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Groupon Wants You To See Lousy Movies

There are only so many hot stone massages, electrolysis treatments and Brazilian bikini waxes a person can have in one lifetime, or during the course of one month at least. In theory, a trip to the movies should hurt marginally less.

However, that all depends on what movie you go see.

On Wednesday, Groupon joined coupon websites Living Social Inc. and KGB Deals by getting into movie coupons, a development that could ultimately influence how we choose movies – and not in a good way.

The daily coupon website is offering cheap tickets to the Matthew McConaughey vehicle The Lincoln Lawyer. Or put another way: if you want a cheap movie ticket today, you must see The Lincoln Lawyer.

If you are a big Matthew McConaughey fan, $6 for a $13 ticket is a no-brainer 54% discount. If you’d rather see Jennifer Aniston in Just Go With It, think carefully. Is Groupon’s offer worth the $6 per ticket and 1 hour and 59 minutes of your time?

Don’t let movie companies pull the coupon over your eyes. Here’s what industry publication Variety has to say:

“Legal thriller The Lincoln Lawyer is a quintessential airport-novel kind of movie, possessing no great qualities or ambitions. As such, it’s easy enough to just soak up star Matthew McConaughey’s good-ol’-boy appeal and overlook the film’s stilted dialogue, bizarre directorial indulgences, excessive running time and boilerplate Law and Order-style narrative.”

To be fair, Groupon told The Wall Street Journal it wants to eventually offer more discounts to more movies, but there is a risk that Hollywood studios will start jostling to boost the box office takings of their own movies and, let’s safely assume, unload their fair share of turkeys too.

The momentum for studios like Lion’s Gate Entertainment Corp., which is behind The Lincoln Lawyer, is a powerful one.

Two weeks ago, Living Social offered two tickets for $9 via Fandango’s ticket service for any movie. It sold 1 million tickets in two days, 780,000 tickets on the first day alone. Think what that could do for one movie’s sales. When Living Social sold tickets for Little Fockers, which is already part of a successful comedy franchise, it sold 10,000 tickets in 12 hours, with 32% of customers buying two tickets and gifting one to a friend.

Living Social spokeswoman Maire Griffin wouldn’t say whether the next movie offer will be an open ticket or restricted to a specific movie. Sounding a little like a film noir femme fatale, she tells Pay Dirt, “We don’t fess up until our deal appears.”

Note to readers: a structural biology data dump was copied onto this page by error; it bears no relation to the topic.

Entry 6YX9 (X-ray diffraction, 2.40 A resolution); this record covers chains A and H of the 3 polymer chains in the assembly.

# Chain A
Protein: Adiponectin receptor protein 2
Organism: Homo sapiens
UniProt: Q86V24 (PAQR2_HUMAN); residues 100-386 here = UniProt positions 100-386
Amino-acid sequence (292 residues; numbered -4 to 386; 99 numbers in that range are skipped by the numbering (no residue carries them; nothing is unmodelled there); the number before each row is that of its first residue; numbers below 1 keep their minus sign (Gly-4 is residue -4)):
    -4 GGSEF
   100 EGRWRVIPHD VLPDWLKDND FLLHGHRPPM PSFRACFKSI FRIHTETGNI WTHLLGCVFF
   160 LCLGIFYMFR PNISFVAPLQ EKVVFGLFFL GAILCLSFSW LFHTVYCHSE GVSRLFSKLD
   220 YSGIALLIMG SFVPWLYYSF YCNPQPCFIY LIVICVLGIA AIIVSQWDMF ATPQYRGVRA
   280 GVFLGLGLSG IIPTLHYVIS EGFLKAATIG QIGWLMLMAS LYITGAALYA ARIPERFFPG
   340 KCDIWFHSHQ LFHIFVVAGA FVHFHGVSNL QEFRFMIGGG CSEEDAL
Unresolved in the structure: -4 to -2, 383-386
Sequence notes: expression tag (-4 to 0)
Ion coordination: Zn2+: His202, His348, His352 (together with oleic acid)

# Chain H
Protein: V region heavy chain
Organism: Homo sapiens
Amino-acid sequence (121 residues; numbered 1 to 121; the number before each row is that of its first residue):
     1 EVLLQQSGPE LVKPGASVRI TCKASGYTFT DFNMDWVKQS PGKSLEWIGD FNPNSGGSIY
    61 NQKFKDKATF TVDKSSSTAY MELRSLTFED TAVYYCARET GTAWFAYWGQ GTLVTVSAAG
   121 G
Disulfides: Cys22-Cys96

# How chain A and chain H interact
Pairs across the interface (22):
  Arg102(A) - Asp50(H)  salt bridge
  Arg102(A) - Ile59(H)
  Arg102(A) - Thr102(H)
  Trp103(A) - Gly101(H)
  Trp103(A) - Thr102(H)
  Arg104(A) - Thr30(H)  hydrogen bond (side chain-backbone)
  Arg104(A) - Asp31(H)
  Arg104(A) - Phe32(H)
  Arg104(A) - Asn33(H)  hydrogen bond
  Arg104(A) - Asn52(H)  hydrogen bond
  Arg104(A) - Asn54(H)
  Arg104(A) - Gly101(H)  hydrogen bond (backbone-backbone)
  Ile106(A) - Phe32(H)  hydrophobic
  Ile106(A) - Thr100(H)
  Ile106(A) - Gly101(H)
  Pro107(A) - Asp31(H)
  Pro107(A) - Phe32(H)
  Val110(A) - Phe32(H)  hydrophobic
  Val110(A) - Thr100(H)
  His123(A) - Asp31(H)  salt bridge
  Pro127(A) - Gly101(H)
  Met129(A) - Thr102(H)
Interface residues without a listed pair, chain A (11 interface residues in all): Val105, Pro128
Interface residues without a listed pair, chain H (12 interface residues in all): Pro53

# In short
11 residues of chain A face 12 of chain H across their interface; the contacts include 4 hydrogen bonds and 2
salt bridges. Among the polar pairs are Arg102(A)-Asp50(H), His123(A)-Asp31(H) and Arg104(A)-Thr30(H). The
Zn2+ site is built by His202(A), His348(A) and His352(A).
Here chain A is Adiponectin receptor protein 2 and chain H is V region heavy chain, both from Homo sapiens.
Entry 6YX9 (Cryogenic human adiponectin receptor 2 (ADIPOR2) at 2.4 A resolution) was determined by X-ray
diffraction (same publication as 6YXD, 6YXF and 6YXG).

In the meantime, there are several parties that should be happy about Groupon’s romance with Hollywood: McConaughey, who has had his fair share of hits and misses, Lion’s Gate and Groupon, which takes a slice of the tickets sold through its website. Are you?


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Comments (5 of 12)

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    • “Or put another way: if you want a cheap movie ticket today, you must see The Lincoln Lawyer.” So why is this any different than deciding to go to a matinee to see movie cheaply. How is this any different than going to Broadway to buy cheap play tickets just hours before the performance? This is airline yield management, trying to maximize their returns and avoid empty seats.

    • Recently there are tons of groupon type website appears, they did offer first time customer a good deal You can find a lot of such deals on http://www.socialdealmap.com These local deals are put together on a map, people can easily find what is there in the neighborhood or travel destination.

    • So to support your ridiculous contention that somehow consumers are too stupid to decide whether they want to see a movie (and save money on it) you pull out a single quote from a single review??

      Weak stuff, man.

    • Yep it’s amazing how the writer of this article didn’t think to check the RT rating of this so called lousy movie.

    • The real question is, are people buying tickets that weren’t going to see it otherwise? I mean, if the only people buying the discounted tickets are the ones that would have paid full price, the studios will lose money on this sort of “promotion”.

About Pay Dirt

  • Pay Dirt examines the millions of consumer decisions Americans make every day: What to buy, how much to pay, whether to rave or complain. Lead written by Quentin Fottrell, the blog examines these interactions, providing readers with news, insight and tips on shopping, spending, customer service, and companies that do right – and wrong – by their customers. Send items, questions and comments to quentin.fottrell@dowjones.com or tweet @SMPayDirt.